Moral Hazard. Because the financial economy is so massive, government has no choice but to bail it out if it gets in trouble. Financial-industry players know that, and they act accordingly.

Stagnant Growth in the Real Economy. As the pool of new financial assets (many of which are fabricated using finance-industry-issued credit) increases in value (in a boom or bubble), we see:

rising commitments for the real sector to finance asset transaction out of wages and profit, and rising actual debt levels. When the asset was sold at a profit, someone else bought the asset at the new, higher price. He or she financed this either by diverting liquidity away from real-sector transactions, or by borrowing – at higher levels than did the first buyer. Therefore asset price booms are accompanied by rising debt and by a slowdown in real-sector nominal growth.

Government Capture. Unlike welfare payments, for instance, which distribute money widely and hence are difficult to bring to bear on lobbying etc., the financial sector concentrates wealth, so it can be effectively used to capture government — which further benefits the financial sector, in a self-perpetuating cycle.

Misallocation of Resources. Since the financial industry provides rewards to employees and shareholders that are well in excess of the human value it produces (even considering its role as an intermediary delivering financial capital to the real economy, and its resulting second-hand contribution to delivering things that humans value), both financial and human capital are diverted away from the real economy that produces stuff we want.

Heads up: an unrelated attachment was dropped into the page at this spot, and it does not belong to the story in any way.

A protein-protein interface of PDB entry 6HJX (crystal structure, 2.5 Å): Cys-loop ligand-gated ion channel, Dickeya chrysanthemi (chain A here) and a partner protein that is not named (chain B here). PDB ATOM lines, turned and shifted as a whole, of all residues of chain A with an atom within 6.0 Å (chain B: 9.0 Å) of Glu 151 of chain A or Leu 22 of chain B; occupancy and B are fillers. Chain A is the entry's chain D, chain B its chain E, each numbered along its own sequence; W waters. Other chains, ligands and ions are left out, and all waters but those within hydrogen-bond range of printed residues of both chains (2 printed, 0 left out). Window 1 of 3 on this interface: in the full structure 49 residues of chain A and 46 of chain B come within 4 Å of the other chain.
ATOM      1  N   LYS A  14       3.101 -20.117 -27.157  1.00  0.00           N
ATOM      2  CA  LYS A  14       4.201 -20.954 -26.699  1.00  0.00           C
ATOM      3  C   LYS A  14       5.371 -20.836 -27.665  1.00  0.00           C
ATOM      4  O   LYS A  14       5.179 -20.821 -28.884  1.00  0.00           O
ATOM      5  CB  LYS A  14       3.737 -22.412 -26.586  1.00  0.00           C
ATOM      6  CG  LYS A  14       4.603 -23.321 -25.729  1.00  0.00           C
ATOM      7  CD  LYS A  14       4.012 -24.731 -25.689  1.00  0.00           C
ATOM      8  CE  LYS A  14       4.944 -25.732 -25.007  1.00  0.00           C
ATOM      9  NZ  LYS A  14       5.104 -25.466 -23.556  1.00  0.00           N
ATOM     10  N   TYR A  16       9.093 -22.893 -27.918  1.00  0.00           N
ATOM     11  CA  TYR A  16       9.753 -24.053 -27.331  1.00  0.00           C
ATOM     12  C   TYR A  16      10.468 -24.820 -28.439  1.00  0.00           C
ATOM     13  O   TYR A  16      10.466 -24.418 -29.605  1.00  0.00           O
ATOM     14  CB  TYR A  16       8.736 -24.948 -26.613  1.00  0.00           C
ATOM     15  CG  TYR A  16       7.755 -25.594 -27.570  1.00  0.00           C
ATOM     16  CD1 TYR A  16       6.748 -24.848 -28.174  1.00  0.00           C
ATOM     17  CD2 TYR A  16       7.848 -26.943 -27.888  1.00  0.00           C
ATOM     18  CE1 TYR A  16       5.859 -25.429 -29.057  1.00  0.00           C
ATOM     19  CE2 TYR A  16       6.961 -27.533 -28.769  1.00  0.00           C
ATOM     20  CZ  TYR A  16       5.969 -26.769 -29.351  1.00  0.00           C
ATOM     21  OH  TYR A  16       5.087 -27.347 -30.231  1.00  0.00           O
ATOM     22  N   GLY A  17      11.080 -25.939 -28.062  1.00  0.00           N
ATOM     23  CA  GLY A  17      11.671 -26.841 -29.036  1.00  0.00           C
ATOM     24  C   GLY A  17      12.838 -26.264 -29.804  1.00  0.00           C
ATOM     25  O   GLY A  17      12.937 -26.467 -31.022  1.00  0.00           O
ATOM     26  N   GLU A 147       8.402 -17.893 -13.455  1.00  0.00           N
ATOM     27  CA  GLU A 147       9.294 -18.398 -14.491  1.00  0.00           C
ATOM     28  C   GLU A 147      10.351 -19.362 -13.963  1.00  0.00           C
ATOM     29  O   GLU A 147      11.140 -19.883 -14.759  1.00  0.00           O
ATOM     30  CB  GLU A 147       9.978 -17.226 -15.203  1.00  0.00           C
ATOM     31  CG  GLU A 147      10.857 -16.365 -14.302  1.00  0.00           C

I can think of several others (without even starting on things like fairness), but I’ll leave it to my gentle readers to fill out the whole set.

Supply siders, conservative politicians, and freshwater economists are fond of referring to financial capital as the “fuel” of the real economy. But if anything, labor, sales, innovation, or maybe natural resources constitute the real economy’s “fuel.”

Financial investments in business — whether in the form of equity or credit or some weird hybrid — are more like lubrication. A flow of financial capital is crucial to keep the machine running, but you don’t need all that much flow relative to output (43x? 58x??). (And Fama and French showed us long ago that it takes very few traders or trades to create an efficient market with reasonably accurate price signals.) This especially as business owners consistently tell us that investment is dead last on their list of business constraints.